The two of them thought a bit.
“Let’s use some of our wisdom for a minute,” said Rebecca. Timothy did not like the sound of that. Using wisdom usually meant let’s not have any fun. He felt a grump coming on. Rebecca continued, “We’re in our late 90s and are in great shape, but I’m not sure we’re up to a true road trip.”
Bring on the rain, thought Timothy, but he just listened.
“You know where they’re building that new living center to the west of here?” she asked.
“I‘ve heard about it, but I’m not sure exactly where it is,” said Timothy warily.
“It’s right on the edge of the city. Beyond it is countryside that hasn’t been touched for twenty or thirty years. What if we drove there in your new vehicle and then took a hike into the countryside? We might find something wild – maybe a wildflower.” Rebecca looked pleased with the idea.
Timothy thought about that for a bit. “Maybe we could use that as a training run,” he said.
“We could carry food with us; see how far we can walk comfortably and see what the terrain is like. Then we can do it again in a few days and go further. Eventually, maybe we could walk to that cabin.”
Rebecca loved Timothy’s optimism. Not many of her friends shared that. “Great plan,” she said. “When do we start?”
“Tomorrow, if I can find that blamed shoe. Do you think my son might have taken it to keep me from driving? He thinks I’m too old to drive. He thinks I might try to go somewhere that I shouldn’t go, where I might get myself into trouble.”
“Somewhere like the edge of the city where they’re building the new living center?” Rebecca said with a grin.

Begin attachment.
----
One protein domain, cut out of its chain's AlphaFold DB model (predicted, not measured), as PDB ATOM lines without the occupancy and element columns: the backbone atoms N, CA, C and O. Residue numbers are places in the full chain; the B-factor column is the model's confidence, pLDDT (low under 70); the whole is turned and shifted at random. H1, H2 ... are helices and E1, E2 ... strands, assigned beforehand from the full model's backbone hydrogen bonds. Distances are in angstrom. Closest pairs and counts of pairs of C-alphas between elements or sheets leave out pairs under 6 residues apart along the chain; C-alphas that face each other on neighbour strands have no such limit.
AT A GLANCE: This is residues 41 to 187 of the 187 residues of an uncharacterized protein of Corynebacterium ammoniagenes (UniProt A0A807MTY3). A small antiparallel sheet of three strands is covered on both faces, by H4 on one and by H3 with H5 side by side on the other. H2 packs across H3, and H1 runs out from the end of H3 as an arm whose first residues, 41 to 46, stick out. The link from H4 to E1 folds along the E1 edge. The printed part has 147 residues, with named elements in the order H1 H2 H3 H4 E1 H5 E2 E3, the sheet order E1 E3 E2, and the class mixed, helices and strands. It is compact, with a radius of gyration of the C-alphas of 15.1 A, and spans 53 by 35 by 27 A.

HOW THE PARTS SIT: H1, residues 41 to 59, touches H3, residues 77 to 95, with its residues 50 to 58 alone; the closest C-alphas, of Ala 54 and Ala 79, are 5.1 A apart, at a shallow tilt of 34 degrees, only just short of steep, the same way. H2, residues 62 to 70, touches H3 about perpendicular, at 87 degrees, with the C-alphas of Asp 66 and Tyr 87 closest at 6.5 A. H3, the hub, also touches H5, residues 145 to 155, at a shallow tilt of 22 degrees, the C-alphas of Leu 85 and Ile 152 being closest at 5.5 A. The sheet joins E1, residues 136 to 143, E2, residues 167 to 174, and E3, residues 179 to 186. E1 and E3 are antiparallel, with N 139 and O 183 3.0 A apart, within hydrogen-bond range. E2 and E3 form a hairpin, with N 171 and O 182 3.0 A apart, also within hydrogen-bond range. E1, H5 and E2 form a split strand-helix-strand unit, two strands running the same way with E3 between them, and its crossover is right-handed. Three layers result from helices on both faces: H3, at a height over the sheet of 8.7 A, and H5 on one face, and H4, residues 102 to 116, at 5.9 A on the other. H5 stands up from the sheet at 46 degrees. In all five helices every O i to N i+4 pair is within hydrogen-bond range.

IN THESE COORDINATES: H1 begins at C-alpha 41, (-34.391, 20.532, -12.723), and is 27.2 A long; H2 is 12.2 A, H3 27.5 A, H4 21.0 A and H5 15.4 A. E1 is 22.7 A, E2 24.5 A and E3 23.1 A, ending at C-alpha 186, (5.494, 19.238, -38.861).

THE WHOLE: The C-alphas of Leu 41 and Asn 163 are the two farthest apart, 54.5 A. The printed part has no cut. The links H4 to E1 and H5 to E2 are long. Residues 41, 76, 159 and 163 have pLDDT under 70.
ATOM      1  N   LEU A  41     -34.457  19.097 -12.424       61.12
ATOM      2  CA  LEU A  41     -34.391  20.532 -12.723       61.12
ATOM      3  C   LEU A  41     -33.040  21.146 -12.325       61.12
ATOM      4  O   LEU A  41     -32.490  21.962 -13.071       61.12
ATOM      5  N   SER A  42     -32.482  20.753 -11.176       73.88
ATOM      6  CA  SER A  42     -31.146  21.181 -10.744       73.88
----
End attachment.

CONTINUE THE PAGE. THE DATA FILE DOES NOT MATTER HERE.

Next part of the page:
“Yes, exactly! Maybe he knows me better than I give him credit for,” he was grinning, too. “You bring the food and some good walking shoes and I’ll bring the car and meet you tomorrow at 9:00 at your place. I’ll tell him it’s a picnic – he can’t worry too much about a picnic, can he?”
“Let’s start our training by walking to the coffee shop. I think our time is up with the eco-umbrella,” Rebecca said.
“They’re expensive things, but they sure are nice. Maybe if I had one at the apartment, I wouldn’t want to go on hikes. Hrumph! All the more reason not to get one!”
They got up and headed to the coffee shop five blocks away. He reached out and took her hand. It was comfortable. She thought so, too.
“Well, we made five blocks and that was pretty easy. The hike tomorrow will be a snap.” Timothy was feeling good. He wasn’t sure whether it was the walk or the holding hands, but whatever it was, it was good.
“I can’t wait to see what we discover tomorrow. I think it’ll be something surprising,” said Rebecca.
They had a cup of coffee and shared a scone then headed back to the transporter station.
“Somehow leaving to step in to a transporter is spoiling my mood,” said Rebecca. “Just feels cold.”
“Right, tomorrow it’ll be different. I’ll drop you off at your door after the picnic and we’ll feel like kids. I might even steal a real kiss. See you tomorrow.”
They each headed home – grinning.